October 29, 2021
You’re a WHAT?
First graders. Teaching them to pronounce lepidopterist is quite fun…
Explaining that you don’t study leopards is also amusing…
She’s actually on her way to a solar energy conference, but she was invited to visit an elementary school to explain her work, in the same city (just an hour away from home), so she’s doubling up!
As hard as it might be for her to be bright and stand out, she’s wearing bright blue for her young audience:
They all talk about how important butterflies are, and how they grow, and what we can learn from them. She actually gets very good ideas from small children…
But NOW, she gets to (has to?) explain to a bunch of solar types how the structure and movement of the scales on butterfly wings can be applied to solar installations. If wings can fold, why can’t panels?
She wants to be VERY low-key… She’s not sure how her insights will be received…
What she packs is closer to her comfort zone than her travel outfit, but she actually feels pretty comfortable that everything’s going to work out well together…
She’s only going to be there for 2 days, and this is NOT a dressy crowd; she feels well prepared…
She learned long ago that looking to nature for a color combination gives you permission to combine ANY colors! Butterflies come in every possible combination imaginable; if it’s good enough for them, it’s good enough for her…
p.s. Eight years ago, I shared with you an idea that could be one of my very best EVER – the “Triple Top” secret…
Beth T says
A lovely restful wardrobe that has given me the idea of experimenting with blue and taupe. Love the scarf.
I hope the kids spent the week learning how to spell lepidopterist and other such words. Solar panels that open and close with the sun is a neat idea. How about solar panels that follow the sun? Sunflowers and other flowers follow the sun because bees settle on flowers facing the sun. Birds mainly feed on the sunny side of the garden or pond. I would like to see all new buildings with solar roofs.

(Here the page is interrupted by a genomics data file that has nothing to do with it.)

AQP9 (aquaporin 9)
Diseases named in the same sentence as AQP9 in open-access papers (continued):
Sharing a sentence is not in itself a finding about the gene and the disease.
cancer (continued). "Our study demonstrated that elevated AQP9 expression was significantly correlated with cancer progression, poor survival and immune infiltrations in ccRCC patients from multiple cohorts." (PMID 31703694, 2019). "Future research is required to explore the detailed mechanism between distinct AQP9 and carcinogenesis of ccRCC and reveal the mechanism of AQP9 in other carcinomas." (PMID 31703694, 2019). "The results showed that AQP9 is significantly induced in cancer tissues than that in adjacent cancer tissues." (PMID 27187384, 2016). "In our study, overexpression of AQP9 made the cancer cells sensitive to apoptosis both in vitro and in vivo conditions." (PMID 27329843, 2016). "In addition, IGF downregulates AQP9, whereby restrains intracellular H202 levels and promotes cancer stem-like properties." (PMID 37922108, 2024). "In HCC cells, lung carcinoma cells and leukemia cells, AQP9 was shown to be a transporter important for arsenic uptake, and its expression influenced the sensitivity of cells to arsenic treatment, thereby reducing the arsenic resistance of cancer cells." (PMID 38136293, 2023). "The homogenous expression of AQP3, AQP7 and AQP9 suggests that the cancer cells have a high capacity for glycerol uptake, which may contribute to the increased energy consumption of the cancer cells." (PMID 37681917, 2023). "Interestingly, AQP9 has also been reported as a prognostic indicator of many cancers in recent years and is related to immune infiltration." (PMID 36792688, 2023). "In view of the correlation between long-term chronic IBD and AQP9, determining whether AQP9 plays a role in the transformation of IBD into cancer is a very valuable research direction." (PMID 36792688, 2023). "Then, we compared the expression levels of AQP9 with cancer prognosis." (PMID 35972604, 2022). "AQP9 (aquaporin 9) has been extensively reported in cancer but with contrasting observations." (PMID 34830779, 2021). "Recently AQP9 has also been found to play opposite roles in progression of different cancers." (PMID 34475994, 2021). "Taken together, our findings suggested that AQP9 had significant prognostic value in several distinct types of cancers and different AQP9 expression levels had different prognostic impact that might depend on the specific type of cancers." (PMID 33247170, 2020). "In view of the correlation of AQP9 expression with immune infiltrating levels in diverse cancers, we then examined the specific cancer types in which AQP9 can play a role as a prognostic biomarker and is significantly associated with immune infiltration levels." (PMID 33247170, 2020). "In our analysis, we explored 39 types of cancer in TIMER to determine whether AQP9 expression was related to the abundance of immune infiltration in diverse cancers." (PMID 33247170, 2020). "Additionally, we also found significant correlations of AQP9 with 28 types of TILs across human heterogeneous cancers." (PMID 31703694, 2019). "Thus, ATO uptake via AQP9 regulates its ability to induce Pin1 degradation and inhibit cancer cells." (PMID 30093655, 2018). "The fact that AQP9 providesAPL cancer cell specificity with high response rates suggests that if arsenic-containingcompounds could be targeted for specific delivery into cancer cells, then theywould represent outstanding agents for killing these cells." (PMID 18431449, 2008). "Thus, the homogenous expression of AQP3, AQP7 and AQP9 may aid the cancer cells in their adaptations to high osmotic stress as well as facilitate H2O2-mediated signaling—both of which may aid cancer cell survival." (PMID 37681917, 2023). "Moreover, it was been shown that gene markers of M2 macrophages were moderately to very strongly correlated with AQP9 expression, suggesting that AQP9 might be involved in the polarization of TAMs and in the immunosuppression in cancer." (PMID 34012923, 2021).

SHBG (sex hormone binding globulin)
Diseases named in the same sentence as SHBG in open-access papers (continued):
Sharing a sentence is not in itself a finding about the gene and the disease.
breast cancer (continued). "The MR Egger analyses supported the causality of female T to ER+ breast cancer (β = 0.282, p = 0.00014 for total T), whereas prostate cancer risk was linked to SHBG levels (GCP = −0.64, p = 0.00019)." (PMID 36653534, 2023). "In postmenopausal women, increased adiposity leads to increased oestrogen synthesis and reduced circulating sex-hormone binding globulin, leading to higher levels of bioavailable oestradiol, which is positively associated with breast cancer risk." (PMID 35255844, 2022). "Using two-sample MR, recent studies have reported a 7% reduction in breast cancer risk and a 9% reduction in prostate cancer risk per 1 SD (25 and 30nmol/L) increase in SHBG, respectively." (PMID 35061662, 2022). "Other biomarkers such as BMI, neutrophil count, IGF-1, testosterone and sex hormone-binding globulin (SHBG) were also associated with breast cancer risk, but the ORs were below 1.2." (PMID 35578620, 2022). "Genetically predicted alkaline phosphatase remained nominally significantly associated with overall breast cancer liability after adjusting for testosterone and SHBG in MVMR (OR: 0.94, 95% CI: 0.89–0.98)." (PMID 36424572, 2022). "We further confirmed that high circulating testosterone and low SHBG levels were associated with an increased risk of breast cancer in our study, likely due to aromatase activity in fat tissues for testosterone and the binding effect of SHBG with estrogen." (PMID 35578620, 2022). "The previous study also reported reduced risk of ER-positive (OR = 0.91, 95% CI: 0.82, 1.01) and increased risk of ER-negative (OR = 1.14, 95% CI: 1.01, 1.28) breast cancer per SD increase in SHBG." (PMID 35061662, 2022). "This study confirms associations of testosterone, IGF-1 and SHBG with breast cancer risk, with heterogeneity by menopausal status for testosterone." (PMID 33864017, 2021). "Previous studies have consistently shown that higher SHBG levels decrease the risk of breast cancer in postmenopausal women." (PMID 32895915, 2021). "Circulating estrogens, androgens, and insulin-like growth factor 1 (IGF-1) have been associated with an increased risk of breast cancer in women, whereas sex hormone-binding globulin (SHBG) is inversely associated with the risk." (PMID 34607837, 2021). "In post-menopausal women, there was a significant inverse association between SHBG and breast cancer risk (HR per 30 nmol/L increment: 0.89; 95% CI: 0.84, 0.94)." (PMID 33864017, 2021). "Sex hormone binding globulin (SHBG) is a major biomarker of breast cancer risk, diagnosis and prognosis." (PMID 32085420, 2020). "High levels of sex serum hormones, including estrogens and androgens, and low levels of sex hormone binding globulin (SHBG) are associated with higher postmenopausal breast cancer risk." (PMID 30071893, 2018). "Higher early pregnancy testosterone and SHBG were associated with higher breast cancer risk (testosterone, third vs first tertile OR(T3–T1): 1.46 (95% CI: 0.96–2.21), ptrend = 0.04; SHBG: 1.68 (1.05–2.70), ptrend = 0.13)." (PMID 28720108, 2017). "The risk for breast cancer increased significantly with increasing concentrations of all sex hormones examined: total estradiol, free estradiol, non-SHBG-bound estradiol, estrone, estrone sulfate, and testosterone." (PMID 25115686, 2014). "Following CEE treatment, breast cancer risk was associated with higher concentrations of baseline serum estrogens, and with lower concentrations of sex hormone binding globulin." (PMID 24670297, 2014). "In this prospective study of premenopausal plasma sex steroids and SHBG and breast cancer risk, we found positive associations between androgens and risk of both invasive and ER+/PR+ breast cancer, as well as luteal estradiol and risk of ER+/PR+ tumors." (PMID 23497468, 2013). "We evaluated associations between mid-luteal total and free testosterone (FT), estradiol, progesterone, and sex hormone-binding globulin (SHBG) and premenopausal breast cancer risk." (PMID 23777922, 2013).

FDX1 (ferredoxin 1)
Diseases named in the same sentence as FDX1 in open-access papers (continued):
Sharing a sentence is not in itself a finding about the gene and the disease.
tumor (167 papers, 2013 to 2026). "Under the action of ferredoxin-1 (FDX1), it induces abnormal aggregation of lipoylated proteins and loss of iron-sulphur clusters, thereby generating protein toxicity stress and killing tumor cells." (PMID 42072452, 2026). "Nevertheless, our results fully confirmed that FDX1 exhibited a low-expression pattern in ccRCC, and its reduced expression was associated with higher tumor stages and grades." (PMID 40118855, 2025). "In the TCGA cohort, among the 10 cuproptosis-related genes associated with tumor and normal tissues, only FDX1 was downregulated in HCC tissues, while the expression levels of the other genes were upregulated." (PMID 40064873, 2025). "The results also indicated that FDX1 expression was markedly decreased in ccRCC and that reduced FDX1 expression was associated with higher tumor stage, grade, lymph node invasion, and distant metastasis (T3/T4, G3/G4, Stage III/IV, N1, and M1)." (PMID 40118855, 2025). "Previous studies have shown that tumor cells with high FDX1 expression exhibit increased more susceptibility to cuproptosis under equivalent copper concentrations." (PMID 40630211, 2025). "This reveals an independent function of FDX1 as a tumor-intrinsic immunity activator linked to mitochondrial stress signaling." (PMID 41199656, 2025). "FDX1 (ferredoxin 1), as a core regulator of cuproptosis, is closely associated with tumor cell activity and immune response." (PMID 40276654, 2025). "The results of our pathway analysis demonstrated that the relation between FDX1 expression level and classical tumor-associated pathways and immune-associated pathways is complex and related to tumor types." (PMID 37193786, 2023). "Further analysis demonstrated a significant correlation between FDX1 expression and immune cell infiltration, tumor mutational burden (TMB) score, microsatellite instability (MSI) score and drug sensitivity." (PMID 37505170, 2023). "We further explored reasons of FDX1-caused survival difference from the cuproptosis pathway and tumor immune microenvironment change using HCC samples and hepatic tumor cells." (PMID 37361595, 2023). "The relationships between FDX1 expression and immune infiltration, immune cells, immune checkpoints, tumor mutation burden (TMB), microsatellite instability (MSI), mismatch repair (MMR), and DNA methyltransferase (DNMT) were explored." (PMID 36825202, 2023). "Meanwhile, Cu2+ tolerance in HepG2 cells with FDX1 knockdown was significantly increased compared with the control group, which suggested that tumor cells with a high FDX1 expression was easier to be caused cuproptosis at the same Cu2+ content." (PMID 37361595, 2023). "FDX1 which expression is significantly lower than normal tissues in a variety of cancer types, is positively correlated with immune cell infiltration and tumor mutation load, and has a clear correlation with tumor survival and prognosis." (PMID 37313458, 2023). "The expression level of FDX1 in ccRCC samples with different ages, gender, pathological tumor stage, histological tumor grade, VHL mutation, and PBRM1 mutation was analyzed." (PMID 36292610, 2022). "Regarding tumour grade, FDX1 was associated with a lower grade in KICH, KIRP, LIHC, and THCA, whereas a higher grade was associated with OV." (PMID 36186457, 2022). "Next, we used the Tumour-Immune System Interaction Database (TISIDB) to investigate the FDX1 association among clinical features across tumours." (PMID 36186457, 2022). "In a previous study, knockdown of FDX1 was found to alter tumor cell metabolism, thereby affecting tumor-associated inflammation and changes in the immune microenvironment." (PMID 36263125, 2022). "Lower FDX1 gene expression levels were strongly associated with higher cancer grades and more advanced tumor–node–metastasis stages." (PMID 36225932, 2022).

Solar roof tiles are extremely expensive with low efficiency rates and not readily available in the UK. I would think it would push the cost of a new build house beyond the reach of most people. However, solar panels seems to be the better option, but if so, why do so few houses have them installed?
The more I think about it, the more I’m convinced is due to fossil fuels energy lobbies. On the consumer side, sometimes we compare a monthly payment with an initial investment, which will make the change a no-go.
The subject’s right up my alley! There are already solar panels that follow the sun. If you go for biomimicry.org they have videos that are SO interesting! They even have a new report on “The nature of fashion” that talks about how would this industry can work as an ecosystem. That’s why I love what I do, sustainability is so diverse and adaptable as our dear heroines!!
Blessings and happy weekend to y’all!
For a “solar daisy” see the Smartflower at https://www.youtube.com/watch?v=btdX8QdbyRQ
So cool Anon! Thanks for sharing!
Dear Janice – I wanted to make my first ever comment to say how much I appreciate that your heroines are often scientists and engineers. As a (now senior) scientist turned manager, working in STEM, I was introduced to your blog in 2013 by a (more senior and very stylish) colleague. At the time, I was discussing with her the challenges of dressing appropriately as your career progresses, when every else in the room is a (normally scruffy) man and looking like you made too much effort can make your colleagues think that you are not serious about the important business of science! During the lockdowns and periods of working from home I have had endless fun “playing Vivienne Files” in my own wardrobe. I think the Number 1 lesson I have learnt from you is to buy more unremarkable items – those plain tops and bottoms that let you actually get dressed every day. Thanks so much!
Beth T says
Hi Suzanne. I’m so glad that you have found this group through your colleague.
It is a strange thing that “if you look smart and stylish, you can’t be serious about science”! Rubbish. Perhaps the male scientists could do with sprucing up. Why should a scruffy man wearing threadbare clothes be taken seriously?
I’m a librarian who worked in medical, science and tech libraries. I always wore a jacket until the day a male colleague told me that I was over dressed! I ignored him.
Then I looked at the men I worked with and saw that they were wearing badly fitting, over worn and sometimes threadbare clothes, even their suits looked terrible. I also paid close attention to the clothes my male friends and now husband wore. They had a few sets of clothes that they wore in rotation. They might only go shopping for suits or special occasions. Men choose to wear the same clothes for 20/30 years as badge of honour. It’s not just scientists either.
It is a shame that men think so little about the power of their appearance. A stylish, well dressed man stands out from the crowd. People take notice of them.
Hi Beth! I am really laughing with recognition at your descriptions of your working life. It’s all very familiar. Thanks for your nice reply.
As an Engineering Manager I too love the diversity of the heroines on this blog.